The first food bank I ever visited was one I went there to photograph. I was a first-year journalism student, armed with a borrowed Canon AE1, a fresh roll of TMax film, and a desire to get something “edgy.”
It was a tiny food bank, given the size of the city it served. But it was bustling. Behind the counter, volunteers scurried to fill and sort hampers. People patiently waited in line – their moods a mix of hope and apprehension.
The picture I came away with was of a middle-aged man, his one elbow propped on the countertop, his forehead cradled in his hand so his eyes were partly covered from my camera’s prying lens.
That photo has long since disappeared, but the memory has never faded.
As someone who grew up in the sheltered comfort of suburbia, I didn’t have a lot of experience with food banks. I hoped they were an aberration of the mid-’80s economic recession, but I was wrong.
Today, food banks are hardly a rarity. They can be found in every B.C. community – something that becomes even more obvious around Christmas time. Venture anywhere and you are reminded of the need to stock those shelves or offer financial support.
And the need is great.
In B.C., it is estimated 80,000 people rely on food banks every month, according to Food Banks BC.
Nationwide, that number grows to 1.1 million– one-third of them children, according to a study released by Food Banks Canada earlier this year.
So who are these people? Nearly half are people living alone, struggling to pay bills, afford rent and buy groceries. A growing number are seniors (11,000), people living with disabilities, or counting on social assistance.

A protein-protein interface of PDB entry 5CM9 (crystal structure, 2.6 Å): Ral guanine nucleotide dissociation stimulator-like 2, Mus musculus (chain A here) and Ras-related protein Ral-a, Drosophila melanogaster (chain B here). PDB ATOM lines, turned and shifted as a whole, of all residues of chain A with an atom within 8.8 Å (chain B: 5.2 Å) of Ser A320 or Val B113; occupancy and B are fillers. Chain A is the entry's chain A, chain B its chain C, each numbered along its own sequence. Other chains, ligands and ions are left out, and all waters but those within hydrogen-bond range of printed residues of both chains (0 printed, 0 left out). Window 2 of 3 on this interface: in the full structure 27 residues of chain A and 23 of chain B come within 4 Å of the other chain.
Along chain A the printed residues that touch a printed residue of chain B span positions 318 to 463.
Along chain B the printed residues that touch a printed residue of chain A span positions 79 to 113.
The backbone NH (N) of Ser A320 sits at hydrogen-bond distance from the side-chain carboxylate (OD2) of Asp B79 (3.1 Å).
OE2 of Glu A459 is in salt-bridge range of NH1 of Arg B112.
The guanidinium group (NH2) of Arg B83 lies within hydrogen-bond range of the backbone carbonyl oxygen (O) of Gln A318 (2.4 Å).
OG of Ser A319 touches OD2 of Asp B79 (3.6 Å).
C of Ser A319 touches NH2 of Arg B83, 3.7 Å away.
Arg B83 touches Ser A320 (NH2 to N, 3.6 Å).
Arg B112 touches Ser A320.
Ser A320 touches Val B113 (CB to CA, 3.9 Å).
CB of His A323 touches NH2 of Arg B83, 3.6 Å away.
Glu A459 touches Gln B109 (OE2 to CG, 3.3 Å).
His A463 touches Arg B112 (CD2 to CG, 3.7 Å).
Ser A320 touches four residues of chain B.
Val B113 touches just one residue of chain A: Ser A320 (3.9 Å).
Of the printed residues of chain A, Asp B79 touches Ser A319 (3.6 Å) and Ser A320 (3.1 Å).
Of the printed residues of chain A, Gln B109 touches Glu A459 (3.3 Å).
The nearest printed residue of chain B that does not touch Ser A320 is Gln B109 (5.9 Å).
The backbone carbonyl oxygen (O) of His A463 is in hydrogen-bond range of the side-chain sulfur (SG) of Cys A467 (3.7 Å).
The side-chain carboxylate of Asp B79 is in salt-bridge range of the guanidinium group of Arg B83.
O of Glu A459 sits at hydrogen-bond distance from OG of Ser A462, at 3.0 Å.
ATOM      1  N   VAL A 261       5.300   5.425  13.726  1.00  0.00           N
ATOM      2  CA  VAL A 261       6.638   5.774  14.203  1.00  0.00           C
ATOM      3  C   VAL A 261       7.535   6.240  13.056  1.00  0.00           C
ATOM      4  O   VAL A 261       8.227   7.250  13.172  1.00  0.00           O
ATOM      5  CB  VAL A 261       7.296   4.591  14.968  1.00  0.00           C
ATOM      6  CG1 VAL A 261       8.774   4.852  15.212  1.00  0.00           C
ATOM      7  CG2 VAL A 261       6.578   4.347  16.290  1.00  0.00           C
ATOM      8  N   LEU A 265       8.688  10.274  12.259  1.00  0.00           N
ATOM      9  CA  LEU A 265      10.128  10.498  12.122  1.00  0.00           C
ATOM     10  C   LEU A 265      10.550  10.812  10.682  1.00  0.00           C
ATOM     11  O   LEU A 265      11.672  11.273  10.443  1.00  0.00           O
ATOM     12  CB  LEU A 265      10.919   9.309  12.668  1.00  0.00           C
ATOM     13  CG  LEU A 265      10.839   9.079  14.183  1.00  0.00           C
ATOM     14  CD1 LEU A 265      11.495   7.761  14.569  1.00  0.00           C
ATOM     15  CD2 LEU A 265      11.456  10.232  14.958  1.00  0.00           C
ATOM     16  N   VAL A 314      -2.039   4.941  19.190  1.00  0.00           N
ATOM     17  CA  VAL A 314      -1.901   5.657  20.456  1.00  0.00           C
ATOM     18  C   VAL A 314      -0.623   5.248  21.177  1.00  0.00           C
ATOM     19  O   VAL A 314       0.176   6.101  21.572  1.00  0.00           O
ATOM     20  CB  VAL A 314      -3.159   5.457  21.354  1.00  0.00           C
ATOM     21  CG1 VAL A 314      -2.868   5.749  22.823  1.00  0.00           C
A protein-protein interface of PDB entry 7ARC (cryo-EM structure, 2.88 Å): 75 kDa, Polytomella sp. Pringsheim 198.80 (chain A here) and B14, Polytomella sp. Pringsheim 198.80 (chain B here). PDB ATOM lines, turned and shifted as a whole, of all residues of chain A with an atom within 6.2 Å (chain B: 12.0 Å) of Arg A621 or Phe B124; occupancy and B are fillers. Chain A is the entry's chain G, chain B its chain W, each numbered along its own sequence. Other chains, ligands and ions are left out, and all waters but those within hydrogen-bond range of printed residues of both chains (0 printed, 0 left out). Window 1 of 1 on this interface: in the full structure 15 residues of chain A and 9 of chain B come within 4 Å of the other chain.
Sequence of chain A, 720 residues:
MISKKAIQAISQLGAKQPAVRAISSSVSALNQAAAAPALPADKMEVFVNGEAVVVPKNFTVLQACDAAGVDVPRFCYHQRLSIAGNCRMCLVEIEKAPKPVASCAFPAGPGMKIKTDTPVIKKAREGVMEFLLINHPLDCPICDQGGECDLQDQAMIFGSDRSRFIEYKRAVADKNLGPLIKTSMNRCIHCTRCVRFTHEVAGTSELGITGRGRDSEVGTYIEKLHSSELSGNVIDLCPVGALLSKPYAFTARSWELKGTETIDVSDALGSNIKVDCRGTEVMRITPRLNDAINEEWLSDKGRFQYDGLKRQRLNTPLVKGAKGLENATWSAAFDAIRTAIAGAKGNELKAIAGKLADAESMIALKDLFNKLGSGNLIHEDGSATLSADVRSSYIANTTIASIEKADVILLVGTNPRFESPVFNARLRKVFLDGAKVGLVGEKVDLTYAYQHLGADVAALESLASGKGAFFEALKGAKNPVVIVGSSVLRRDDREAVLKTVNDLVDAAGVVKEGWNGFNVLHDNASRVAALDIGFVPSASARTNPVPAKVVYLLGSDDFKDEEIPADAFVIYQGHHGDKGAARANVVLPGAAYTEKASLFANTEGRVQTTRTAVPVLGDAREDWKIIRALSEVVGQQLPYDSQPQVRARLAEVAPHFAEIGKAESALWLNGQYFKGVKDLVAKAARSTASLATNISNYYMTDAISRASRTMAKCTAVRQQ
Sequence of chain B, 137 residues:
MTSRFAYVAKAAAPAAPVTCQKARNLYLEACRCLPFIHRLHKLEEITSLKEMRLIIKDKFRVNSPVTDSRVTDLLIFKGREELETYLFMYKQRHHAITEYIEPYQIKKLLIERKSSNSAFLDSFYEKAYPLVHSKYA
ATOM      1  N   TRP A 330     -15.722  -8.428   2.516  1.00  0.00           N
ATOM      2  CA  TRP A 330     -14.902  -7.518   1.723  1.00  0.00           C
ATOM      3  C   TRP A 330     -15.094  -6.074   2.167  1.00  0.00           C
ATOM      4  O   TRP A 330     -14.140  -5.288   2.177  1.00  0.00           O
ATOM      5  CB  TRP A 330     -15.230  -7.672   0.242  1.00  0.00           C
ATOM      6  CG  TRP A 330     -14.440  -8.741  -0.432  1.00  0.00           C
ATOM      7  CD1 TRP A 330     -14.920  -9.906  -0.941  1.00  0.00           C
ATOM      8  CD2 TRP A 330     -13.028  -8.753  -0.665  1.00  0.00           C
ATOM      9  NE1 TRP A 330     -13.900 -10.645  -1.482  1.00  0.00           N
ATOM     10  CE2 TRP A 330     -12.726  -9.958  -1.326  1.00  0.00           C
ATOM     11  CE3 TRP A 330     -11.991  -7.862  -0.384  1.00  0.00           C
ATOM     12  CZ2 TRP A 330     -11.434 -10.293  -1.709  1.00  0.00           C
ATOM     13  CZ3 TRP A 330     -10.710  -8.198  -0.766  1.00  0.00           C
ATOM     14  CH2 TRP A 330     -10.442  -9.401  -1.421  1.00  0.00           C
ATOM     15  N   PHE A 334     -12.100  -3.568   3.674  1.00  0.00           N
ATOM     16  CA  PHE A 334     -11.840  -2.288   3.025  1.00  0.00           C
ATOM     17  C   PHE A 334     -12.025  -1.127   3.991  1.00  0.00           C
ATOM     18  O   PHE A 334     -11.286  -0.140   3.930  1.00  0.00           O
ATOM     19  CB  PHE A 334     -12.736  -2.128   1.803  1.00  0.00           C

Often food bank use is only temporary – a bridge to overcome an unexpected financial crisis, or to free up money for other priorities (like Christmas gifts for the kids).
Since the mid-’80, food bank use has grown, but it has also changed. Food programs now help feed hungry children at school, or educate their parents in community programs that show them how to prepare healthy and economical meals.
But the biggest change is the most innovative.
Once upon a time, canned goods and dried pasta dominated food bank shelves. The problem was storage. Food banks lacked the facilities to handle perishable products.
That began changing a few years ago with the launch of Food Bank BC’s “Perishable Food Recovery Program.”
With the help of a $10-million government grant, nearly 90 food banks in the province were retrofitted to provide refrigerator and freezer space to accommodate fresh fruit and vegetables, dairy products and foods rich in protein.
Then, through a partnership with major grocery chains, local farmers and other distributors, the program was able to divert food that would otherwise be thrown away.
The food is perfectly edible. It is simply approaching its best-before date, or doesn’t meet the aesthetic demands of fussy shoppers.
It is a classic win-win. More food (fresher and more nutritious) gets to those who need it, and less (an estimated $6-billion worth) goes into landfills.
Of course, food banks still need our support. And not just at Christmas time. Hunger and food insecurity might seem more obvious this time of year, but they are always present in our communities.
So, yes, make that donation. But remember, the need is there long after the decorations have been put away and the red kettle bells go silent.
Greg Knill is a columnist and former Black Press editor. Email him at email@example.com